December 18, 2007

Impossibility Is An Impossibility

If somebody were to claim that he could turn lead into gold through the power of concentrated thought, what would you think about that claim? You'd think it was impossible, right?

Then you would be wrong!

A Matter Of Semantics

Lest you should think that this article is about startling advances in the field of alchemy, allow me to explain: it's a matter of semantics.

It is certainly improbable that lead can be turned to gold at all, much less with only the power of thought. It could also accurately be called unlikely, impractical or unrealistic.

Impossibility, however, is difficult to make a case for. For a thing to be impossible, it must not be able to happen, by anyone or anything, at any time, under any circumstances. To confidently declare a thing to be impossible is to assume way too much about the quantity and quality of what we know.

Standards of Knowledge

Claims regarding possibility and impossibility carry with them implicit demands for knowledge. To say a thing is possible, for instance, asks for a very broad range of knowledge. The standard is only can such a thing happen, ever? If it has happened even once, it is then known to be possible. The circumstances that made it possible may not be fully understood, but it happened. It may not even be known if it will ever happen again, or when. All that is known about a thing that is possible is that it could happen again. The degree of understanding required to define possibility is very small indeed.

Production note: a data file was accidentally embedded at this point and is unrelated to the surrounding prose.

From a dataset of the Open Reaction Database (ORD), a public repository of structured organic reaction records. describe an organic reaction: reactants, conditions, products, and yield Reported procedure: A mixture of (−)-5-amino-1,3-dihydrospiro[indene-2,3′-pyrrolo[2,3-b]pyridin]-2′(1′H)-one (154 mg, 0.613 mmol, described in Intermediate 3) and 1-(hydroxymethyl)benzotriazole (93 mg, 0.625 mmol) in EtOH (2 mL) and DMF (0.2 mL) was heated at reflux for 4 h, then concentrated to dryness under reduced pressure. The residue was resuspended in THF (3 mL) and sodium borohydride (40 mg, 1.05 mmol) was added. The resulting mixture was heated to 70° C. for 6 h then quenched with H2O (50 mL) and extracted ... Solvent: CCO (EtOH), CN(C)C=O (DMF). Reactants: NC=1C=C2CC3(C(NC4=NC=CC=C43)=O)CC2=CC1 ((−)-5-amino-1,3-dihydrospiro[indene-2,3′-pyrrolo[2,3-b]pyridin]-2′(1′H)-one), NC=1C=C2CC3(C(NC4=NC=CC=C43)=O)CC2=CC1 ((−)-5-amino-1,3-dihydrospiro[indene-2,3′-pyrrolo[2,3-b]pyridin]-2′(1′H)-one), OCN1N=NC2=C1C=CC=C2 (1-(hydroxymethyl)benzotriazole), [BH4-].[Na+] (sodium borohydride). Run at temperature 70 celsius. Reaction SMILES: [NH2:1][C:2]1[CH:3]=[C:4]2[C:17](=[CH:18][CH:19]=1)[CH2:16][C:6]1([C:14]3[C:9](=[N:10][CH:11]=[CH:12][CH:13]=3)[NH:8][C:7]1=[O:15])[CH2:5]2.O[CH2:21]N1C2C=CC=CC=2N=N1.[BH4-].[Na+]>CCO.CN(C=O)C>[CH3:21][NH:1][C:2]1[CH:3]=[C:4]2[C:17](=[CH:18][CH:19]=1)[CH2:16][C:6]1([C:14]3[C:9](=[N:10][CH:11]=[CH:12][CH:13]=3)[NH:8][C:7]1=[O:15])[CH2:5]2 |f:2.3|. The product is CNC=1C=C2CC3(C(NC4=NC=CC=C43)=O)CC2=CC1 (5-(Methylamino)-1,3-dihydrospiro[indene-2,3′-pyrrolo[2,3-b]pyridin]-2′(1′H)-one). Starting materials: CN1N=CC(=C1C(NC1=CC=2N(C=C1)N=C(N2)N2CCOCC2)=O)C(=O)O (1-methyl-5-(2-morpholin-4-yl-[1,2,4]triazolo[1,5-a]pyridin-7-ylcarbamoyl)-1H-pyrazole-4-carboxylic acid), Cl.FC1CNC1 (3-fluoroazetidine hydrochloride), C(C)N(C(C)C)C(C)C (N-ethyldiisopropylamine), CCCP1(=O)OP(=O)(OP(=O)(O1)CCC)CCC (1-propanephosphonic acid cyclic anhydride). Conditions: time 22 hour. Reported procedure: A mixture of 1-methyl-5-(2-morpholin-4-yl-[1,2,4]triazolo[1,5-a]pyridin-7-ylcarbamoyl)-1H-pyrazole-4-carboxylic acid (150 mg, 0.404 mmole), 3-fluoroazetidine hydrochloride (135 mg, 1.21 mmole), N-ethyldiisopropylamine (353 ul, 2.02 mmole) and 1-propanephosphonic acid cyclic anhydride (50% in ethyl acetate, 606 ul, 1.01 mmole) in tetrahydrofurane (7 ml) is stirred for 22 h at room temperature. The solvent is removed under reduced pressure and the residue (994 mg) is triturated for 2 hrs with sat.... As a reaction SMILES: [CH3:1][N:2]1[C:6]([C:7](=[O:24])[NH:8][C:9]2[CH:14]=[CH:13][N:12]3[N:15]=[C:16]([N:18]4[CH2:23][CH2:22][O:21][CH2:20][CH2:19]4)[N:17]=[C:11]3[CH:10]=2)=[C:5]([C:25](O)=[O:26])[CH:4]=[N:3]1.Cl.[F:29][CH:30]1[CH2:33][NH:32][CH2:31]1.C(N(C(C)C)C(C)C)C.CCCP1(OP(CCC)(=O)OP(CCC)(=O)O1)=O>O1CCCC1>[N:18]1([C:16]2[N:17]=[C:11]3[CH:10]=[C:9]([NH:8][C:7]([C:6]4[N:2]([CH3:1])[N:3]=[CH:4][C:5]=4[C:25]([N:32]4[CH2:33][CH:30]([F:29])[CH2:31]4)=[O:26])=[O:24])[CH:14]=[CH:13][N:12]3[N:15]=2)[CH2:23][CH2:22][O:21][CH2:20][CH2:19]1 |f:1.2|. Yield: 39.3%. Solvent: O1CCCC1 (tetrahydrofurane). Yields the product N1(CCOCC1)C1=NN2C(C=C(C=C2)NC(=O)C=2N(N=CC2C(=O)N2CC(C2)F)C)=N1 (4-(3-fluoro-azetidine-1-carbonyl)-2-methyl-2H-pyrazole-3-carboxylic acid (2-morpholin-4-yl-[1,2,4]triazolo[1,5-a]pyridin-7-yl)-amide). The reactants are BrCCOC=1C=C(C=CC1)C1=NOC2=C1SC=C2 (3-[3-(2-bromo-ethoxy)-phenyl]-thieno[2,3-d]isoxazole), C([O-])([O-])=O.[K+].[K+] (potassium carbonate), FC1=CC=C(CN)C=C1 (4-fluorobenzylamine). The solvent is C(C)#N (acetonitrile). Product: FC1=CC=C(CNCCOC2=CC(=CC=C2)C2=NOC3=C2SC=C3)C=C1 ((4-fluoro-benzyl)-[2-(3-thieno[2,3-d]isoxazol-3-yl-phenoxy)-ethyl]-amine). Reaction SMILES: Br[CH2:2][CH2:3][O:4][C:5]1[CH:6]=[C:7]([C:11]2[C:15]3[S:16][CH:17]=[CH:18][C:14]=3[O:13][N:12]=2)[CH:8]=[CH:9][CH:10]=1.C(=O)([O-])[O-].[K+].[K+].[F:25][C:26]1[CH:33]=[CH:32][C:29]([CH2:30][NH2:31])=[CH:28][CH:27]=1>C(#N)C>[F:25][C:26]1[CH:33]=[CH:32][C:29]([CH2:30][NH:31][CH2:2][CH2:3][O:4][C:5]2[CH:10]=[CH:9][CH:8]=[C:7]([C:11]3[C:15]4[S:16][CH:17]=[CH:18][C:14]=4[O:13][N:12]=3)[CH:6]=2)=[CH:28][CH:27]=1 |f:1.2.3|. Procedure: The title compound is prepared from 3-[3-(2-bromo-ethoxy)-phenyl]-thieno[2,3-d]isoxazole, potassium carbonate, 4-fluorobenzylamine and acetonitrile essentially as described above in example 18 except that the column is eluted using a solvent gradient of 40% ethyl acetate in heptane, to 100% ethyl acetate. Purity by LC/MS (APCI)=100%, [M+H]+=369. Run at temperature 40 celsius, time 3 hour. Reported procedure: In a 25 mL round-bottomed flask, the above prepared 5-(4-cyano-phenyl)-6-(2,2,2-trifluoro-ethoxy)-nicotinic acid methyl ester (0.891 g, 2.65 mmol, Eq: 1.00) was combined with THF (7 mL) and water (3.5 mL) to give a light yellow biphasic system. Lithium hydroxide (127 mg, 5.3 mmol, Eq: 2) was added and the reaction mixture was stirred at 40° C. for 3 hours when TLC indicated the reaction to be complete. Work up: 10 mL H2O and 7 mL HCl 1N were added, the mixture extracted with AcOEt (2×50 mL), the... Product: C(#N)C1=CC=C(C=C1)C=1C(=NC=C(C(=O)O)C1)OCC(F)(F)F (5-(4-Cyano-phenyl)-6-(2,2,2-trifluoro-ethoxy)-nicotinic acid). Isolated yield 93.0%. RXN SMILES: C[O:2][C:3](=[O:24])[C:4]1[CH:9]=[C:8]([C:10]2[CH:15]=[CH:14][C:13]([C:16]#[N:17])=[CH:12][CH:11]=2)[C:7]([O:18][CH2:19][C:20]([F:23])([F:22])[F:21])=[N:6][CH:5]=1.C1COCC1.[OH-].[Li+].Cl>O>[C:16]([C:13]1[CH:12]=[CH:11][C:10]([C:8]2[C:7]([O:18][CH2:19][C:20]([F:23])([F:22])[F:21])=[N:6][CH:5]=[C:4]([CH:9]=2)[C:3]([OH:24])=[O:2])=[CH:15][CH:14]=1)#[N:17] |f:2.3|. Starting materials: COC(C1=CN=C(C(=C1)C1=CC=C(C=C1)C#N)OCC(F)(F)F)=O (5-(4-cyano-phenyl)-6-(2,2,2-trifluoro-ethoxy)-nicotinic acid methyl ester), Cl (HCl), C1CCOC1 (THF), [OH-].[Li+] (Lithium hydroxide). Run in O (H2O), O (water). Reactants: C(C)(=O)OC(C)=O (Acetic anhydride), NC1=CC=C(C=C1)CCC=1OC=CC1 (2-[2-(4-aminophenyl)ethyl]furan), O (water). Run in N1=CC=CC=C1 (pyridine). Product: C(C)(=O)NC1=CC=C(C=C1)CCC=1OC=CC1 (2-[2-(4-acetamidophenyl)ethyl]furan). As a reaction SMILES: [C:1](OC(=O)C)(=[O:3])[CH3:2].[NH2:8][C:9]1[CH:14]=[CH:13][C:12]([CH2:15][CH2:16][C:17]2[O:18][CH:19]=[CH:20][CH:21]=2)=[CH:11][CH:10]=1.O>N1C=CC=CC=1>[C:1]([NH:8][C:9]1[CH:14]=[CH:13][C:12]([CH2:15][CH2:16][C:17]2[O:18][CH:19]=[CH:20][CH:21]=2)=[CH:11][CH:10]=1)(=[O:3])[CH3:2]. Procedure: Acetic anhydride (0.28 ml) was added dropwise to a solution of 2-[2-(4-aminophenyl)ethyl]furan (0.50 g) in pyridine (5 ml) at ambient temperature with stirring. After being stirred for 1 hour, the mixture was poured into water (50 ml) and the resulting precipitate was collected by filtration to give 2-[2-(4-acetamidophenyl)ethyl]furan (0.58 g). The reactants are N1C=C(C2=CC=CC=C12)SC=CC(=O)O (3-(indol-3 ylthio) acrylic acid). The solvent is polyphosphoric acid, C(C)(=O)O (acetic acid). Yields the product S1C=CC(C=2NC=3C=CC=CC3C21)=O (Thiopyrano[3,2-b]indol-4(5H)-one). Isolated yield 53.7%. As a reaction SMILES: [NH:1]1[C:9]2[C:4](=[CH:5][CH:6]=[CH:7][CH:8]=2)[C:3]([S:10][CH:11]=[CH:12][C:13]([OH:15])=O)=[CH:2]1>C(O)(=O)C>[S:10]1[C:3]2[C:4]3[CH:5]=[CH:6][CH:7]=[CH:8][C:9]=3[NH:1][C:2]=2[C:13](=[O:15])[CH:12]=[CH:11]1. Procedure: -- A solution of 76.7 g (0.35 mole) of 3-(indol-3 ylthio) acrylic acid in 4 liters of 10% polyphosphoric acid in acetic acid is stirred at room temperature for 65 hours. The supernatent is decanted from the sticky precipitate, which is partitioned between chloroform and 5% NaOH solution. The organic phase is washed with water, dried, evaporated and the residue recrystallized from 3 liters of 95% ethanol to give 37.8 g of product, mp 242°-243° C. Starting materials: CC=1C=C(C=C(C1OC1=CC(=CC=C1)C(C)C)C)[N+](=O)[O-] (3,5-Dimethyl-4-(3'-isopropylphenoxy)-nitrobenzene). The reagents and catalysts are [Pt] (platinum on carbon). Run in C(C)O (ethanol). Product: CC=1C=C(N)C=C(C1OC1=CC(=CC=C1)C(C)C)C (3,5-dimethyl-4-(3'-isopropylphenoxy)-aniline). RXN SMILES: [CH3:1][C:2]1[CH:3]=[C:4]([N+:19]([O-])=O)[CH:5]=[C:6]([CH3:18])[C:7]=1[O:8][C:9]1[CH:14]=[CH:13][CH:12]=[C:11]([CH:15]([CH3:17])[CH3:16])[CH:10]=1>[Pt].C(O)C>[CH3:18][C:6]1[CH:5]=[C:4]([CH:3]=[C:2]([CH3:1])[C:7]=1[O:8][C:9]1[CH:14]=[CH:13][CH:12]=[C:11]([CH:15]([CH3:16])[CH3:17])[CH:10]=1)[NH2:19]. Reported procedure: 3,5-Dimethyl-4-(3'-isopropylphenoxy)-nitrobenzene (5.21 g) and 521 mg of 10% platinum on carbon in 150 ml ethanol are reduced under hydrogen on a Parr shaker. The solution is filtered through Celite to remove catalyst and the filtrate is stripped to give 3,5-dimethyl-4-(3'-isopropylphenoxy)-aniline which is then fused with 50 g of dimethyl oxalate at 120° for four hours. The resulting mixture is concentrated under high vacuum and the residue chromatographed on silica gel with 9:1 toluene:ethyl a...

Compare that to a thing that is imminent. To correctly declare an event to be imminent requires a wealth of knowledge about the factors and circumstances that typically lead to such an occurrence. You have to know so much about an event that you can readily understand the patterns that lead to it -- indeed, to understand it well enough to know that there are patterns involved.

To say that a thing is uncommon also implies some degree of knowledge about the event. To say it is uncommon implies that it does in fact happen, and that you've seen it happen often enough to understand its frequency of occurrence. Implicitly, it means that such a thing actually happens quite often -- just not as often as other more likely outcomes under similar circumstances.

But impossibility is a breed unto itself. Impossibility demands that a thing will not occur under any circumstances and at any time. Therefore, to accurately claim that a thing is impossible implicitly demands total knowledge -- certainty of impossibility demands omniscience!